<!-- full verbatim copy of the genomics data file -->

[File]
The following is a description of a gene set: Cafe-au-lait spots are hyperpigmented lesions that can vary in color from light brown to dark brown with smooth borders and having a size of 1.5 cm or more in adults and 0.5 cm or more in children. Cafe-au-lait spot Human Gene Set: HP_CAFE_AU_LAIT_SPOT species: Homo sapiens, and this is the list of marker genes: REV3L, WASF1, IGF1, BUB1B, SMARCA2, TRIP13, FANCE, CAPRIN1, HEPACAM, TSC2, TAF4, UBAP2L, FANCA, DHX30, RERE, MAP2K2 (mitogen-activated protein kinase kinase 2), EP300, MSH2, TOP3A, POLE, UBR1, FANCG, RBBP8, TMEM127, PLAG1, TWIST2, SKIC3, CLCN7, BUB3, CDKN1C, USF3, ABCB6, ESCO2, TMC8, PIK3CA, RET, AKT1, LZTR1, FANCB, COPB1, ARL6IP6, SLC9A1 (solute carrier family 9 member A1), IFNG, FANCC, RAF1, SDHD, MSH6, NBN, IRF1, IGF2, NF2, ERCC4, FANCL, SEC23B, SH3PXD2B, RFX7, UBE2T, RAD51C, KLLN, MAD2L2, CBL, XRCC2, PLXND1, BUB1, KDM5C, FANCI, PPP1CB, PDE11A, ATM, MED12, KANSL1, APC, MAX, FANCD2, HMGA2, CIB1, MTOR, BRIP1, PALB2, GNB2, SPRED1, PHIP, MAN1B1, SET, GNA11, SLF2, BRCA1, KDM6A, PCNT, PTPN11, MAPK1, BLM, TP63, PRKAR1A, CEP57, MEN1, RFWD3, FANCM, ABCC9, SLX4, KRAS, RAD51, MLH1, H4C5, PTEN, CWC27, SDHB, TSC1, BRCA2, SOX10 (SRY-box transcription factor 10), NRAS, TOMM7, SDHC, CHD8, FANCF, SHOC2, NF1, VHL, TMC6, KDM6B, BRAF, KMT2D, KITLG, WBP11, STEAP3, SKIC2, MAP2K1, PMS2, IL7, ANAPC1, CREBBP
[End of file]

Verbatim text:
The following is a description of a gene set: Cafe-au-lait spots are hyperpigmented lesions that can vary in color from light brown to dark brown with smooth borders and having a size of 1.5 cm or more in adults and 0.5 cm or more in children. Cafe-au-lait spot Human Gene Set: HP_CAFE_AU_LAIT_SPOT species: Homo sapiens, and this is the list of marker genes: REV3L, WASF1, IGF1, BUB1B, SMARCA2, TRIP13, FANCE, CAPRIN1, HEPACAM, TSC2, TAF4, UBAP2L, FANCA, DHX30, RERE, MAP2K2 (mitogen-activated protein kinase kinase 2), EP300, MSH2, TOP3A, POLE, UBR1, FANCG, RBBP8, TMEM127, PLAG1, TWIST2, SKIC3, CLCN7, BUB3, CDKN1C, USF3, ABCB6, ESCO2, TMC8, PIK3CA, RET, AKT1, LZTR1, FANCB, COPB1, ARL6IP6, SLC9A1 (solute carrier family 9 member A1), IFNG, FANCC, RAF1, SDHD, MSH6, NBN, IRF1, IGF2, NF2, ERCC4, FANCL, SEC23B, SH3PXD2B, RFX7, UBE2T, RAD51C, KLLN, MAD2L2, CBL, XRCC2, PLXND1, BUB1, KDM5C, FANCI, PPP1CB, PDE11A, ATM, MED12, KANSL1, APC, MAX, FANCD2, HMGA2, CIB1, MTOR, BRIP1, PALB2, GNB2, SPRED1, PHIP, MAN1B1, SET, GNA11, SLF2, BRCA1, KDM6A, PCNT, PTPN11, MAPK1, BLM, TP63, PRKAR1A, CEP57, MEN1, RFWD3, FANCM, ABCC9, SLX4, KRAS, RAD51, MLH1, H4C5, PTEN, CWC27, SDHB, TSC1, BRCA2, SOX10 (SRY-box transcription factor 10), NRAS, TOMM7, SDHC, CHD8, FANCF, SHOC2, NF1, VHL, TMC6, KDM6B, BRAF, KMT2D, KITLG, WBP11, STEAP3, SKIC2, MAP2K1, PMS2, IL7, ANAPC1, CREBBP